Christine Jensen, a 2L at William Mitchell College of Law and current research assistant, began working for the Center for Elder Justice and Policy in June of 2011. Christine has researched topics such as durable powers of attorney, guardians, the Uniform Custodial Trust Act, unbefriended elders, mutual and contractual wills, and health care decision-making. The products of this research have been used in scholarly articles and as resources for others online. In addition, she is beginning an empirical study on unbefriended elders in nursing homes as well as helping to design a guardianship training course to be offered soon at William Mitchell.
Megan Kelly is a 3L at William Mitchell. She began working with the Center in January of 2012. As a current student in the Elder Justice and Policy Keystone Course, Megan has done legislative research for AARP Minnesota on topics including: the treatment of felony neglect of vulnerable adults nationwide, guardianships in Minnesota, pooled trusts, and recent developments in the law regarding Medicaid recipients’ right to sue over state budget cuts to the program. Megan is also working with her fellow Elder Justice Scholars to create a webpage to educate the public on financial exploitation of the elderly.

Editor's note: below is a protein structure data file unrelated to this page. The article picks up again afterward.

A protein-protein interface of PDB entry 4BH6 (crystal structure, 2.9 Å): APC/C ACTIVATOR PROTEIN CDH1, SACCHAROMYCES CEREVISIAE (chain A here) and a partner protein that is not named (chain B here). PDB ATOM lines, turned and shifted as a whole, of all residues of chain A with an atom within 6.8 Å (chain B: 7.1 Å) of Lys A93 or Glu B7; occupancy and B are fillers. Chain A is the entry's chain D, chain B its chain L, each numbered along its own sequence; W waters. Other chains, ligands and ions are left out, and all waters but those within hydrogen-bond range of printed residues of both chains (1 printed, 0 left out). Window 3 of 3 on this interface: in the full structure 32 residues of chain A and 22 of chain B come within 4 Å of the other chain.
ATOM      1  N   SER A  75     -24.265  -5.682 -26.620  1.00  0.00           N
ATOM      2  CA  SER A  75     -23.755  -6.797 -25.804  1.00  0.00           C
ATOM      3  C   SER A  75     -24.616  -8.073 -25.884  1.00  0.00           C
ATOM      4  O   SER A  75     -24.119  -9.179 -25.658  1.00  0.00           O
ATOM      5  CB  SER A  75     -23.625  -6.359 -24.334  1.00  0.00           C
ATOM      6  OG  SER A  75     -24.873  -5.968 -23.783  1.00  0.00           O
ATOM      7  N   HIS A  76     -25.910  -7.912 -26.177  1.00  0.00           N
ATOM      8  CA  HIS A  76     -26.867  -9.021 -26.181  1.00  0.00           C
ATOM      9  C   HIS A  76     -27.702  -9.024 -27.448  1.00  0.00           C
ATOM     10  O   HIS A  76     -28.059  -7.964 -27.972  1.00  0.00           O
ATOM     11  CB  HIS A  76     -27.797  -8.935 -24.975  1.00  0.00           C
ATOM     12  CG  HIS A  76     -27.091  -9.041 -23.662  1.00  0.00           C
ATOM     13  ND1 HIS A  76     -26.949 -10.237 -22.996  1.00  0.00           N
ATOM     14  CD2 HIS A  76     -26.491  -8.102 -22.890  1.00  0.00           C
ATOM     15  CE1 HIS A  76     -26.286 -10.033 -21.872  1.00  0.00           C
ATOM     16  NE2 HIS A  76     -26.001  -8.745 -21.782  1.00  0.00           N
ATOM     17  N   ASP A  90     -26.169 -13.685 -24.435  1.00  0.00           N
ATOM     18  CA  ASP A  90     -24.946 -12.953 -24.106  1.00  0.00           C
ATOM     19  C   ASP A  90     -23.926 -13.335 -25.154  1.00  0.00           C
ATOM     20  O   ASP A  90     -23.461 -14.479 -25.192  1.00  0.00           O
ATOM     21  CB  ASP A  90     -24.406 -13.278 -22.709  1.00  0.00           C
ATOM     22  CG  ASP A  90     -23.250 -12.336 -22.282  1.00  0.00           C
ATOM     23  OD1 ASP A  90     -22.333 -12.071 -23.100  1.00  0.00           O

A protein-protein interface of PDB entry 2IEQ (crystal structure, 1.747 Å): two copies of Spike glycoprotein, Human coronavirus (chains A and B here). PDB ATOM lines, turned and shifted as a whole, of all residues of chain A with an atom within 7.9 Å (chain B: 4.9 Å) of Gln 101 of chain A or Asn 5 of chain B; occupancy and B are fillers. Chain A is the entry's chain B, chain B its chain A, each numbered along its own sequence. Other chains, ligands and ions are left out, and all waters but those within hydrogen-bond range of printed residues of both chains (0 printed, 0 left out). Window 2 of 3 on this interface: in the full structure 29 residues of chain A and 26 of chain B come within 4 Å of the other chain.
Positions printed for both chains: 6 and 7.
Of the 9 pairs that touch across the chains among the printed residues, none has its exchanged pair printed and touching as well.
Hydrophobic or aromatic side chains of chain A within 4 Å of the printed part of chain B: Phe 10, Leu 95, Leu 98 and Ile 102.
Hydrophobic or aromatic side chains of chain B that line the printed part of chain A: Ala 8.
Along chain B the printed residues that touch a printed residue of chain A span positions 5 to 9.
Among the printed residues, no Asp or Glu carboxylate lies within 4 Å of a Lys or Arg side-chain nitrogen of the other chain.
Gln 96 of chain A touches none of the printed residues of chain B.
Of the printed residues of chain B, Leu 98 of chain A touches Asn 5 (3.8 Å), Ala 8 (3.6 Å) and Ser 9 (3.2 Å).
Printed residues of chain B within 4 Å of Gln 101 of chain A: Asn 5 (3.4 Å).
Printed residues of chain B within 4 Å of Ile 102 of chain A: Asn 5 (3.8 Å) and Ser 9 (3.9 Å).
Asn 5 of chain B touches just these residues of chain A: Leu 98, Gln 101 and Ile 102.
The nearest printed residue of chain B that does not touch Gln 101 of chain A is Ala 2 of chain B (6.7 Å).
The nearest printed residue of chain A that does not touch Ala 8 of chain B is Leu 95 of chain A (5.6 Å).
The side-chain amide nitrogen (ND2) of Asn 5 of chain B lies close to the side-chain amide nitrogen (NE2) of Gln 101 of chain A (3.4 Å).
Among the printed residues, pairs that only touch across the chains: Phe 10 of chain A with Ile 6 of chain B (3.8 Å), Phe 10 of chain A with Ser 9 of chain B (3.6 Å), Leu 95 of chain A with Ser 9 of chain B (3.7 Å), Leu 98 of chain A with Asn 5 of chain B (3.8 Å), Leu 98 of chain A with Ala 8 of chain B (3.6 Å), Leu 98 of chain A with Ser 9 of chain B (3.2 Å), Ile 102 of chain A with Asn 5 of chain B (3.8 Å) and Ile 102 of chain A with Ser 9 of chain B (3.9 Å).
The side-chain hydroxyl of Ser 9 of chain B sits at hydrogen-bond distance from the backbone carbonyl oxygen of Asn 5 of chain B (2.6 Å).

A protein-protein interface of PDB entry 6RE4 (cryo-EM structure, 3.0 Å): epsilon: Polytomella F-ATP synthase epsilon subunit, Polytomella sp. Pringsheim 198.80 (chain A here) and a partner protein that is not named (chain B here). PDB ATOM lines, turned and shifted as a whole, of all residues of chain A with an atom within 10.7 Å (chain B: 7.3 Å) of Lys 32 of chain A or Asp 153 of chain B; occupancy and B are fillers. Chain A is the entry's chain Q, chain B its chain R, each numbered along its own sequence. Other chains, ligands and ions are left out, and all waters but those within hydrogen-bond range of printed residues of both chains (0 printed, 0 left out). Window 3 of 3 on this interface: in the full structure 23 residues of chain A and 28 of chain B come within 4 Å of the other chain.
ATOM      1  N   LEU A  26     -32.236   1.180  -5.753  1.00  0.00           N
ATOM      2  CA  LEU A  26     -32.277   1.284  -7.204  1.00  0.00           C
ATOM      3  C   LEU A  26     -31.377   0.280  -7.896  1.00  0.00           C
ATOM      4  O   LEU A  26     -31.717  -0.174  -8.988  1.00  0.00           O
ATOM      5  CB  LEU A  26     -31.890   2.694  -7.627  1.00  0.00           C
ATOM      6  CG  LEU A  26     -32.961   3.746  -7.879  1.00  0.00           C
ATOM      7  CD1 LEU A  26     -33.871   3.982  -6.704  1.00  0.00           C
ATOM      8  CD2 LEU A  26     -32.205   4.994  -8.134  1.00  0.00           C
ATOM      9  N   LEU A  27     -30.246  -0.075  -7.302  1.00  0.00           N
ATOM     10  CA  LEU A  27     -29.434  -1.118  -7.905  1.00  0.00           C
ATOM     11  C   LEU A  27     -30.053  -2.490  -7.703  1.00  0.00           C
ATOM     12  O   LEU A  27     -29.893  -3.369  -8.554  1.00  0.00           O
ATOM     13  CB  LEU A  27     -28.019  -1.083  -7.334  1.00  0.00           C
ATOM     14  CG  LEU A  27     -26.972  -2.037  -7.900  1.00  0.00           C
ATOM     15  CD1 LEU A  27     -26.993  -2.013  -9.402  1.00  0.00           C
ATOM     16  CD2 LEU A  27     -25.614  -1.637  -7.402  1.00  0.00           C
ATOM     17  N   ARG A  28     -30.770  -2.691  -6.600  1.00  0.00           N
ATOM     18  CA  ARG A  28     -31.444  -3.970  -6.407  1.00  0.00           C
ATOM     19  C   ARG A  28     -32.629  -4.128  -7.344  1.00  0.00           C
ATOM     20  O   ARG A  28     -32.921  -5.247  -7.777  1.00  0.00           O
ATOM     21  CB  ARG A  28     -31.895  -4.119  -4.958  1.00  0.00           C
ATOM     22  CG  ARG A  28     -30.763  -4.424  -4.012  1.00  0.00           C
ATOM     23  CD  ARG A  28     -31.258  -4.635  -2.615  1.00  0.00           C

Holly Laboone-Haller is a 2L at William Mitchell. She is currently enrolled in the Elder Justice and Policy Keystone course. This course has provided Holly with the opportunity to work with fellow Keystone scholars to develop an online toolkit on financial exploitation of elders. The course has also placed Holly in an externship with the Assisted Living Consumer Alliance. For her externship, Holly is researching laws and regulations regarding assisted living facilities throughout the country.
Kia Thrasher is a 3L at William Mitchell College of Law and a current research assistant. Kia began working for the Center for Elder Justice and Policy in April of 2010. Kia’s research includes topics such as guardianship, health care reform, municipal policies, health care decision-making, end of life care and aid in dying, filial obligations to older parents, among many other topics. Through the Center, Kia has been given the opportunity to travel to Toronto, Ontario for the International Canadian Conference on Elder Law, where she and fellow research assistant Rachel Bakke gave a presentation analyzing grandparent’s rights. Additionally, the Center has provided her with the opportunity to work with the Vulnerable Adult Justice Project as a research assistant, where she researches issues regarding Vulnerable Adults. Kia is currently participating in the Keystone course, where she is researching whether nursing facilities may discriminate in terms of admission based on the fact that an individual is incapacitated and has no guardian, friends, or family to speak on behalf of their health care plans.